Last week I listened to a candidate who stated: “I believe in our Constitution and in the wisdom of our founding fathers.”
A few days later I noticed a bumper sticker that said: “I support the Constitution.”
This is anecdotal evidence, but it seems that the constitution is getting a lot of love lately.
The constitution they love codifies the core values of the people of the United States. It establishes our framework of national government and what rights are immutable in the realization of freedom.
Personally, I think the seven articles that detail the components of government are genius. The founding fathers conspired to create a brilliant plan with three branches to maintain balance and where the ultimate authority is in the hands of the electorate.
Yet, the authors, the Constitution, the Bill of Rights, and the Amendments that followed are all products of their specific time. How else can we comprehend the fact that many of the Founding Fathers, authoring a document of inalienable freedom, held slaves?
How else can we reconcile that African Americans were not recognized as citizens for a hundred more years? Or that women, regardless of race, could not participate in our election process for nearly 150 years after the Constitution was ratified?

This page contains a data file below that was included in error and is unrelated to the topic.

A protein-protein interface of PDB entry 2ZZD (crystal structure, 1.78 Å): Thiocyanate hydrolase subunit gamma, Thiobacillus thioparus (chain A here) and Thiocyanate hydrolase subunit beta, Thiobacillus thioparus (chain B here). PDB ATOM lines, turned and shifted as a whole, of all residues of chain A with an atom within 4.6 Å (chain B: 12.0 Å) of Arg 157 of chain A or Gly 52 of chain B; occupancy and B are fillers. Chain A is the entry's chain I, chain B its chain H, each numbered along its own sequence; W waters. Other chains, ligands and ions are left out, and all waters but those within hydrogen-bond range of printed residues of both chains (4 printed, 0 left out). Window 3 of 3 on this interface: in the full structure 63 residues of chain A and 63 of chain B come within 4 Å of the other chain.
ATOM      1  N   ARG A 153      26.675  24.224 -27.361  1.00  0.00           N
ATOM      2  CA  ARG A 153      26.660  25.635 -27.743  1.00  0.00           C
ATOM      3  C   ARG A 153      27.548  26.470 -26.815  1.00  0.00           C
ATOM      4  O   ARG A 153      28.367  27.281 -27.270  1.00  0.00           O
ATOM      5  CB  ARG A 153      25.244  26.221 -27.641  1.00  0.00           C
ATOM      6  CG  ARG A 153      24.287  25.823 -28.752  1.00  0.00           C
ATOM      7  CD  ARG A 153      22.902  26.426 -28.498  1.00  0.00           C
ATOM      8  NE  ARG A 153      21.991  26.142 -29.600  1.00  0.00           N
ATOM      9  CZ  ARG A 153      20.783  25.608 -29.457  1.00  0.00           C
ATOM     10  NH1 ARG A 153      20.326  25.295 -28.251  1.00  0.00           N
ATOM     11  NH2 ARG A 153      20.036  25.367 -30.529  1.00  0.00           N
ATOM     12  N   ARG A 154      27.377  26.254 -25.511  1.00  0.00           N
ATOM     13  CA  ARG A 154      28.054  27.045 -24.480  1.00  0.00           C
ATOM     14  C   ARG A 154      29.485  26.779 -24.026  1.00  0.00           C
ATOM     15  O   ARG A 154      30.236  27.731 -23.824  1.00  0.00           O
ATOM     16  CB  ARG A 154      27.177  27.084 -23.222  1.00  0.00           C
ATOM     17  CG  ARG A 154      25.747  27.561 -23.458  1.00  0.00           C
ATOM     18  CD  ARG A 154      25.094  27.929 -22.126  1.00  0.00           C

A context paradox extends to Amendments themselves. The 3rd Amendment, for example, forbids the forcible housing of military personnel in a citizen’s home during peacetime. Not much relevance today, but in the late 18th century British soldiers demanded food and shelter in civilian homes and businesses.
The 3rd Amendment was relevant to its time. As was the 2nd Amendment when, as the prefatory clause stated, a militia was necessary to the security of a free state.
Does a different context mean those Amendments should be discarded?
Not necessarily. They remain precedents that can serve to clarify foundational intentions regarding the reach of government.
The Framers, in their wisdom, included Article V precisely because they realized that the Constitution, if it was to remain relevant to a constantly changing and evolving society, had to have a mechanism by which to adapt. Otherwise, their document to codify core values, written by white, male, landowners, would only protect the inalienable rights of white, male, landowners.
I’ve been writing articles long enough to know that someone will inevitably say: “Kroeger wants to throw out the Constitution!”
Let me be very clear: Our democracy survives only by our agreement to abide by the Constitution. I, too, support the Constitution and I believe in the process our Founders constructed to make it live. I believe in its Preamble to “secure the Blessings of Liberty to ourselves and our Posterity.”
“Posterity” means that the Constitution must remain relevant to its time and, therefore, can never be complete.
And I love that.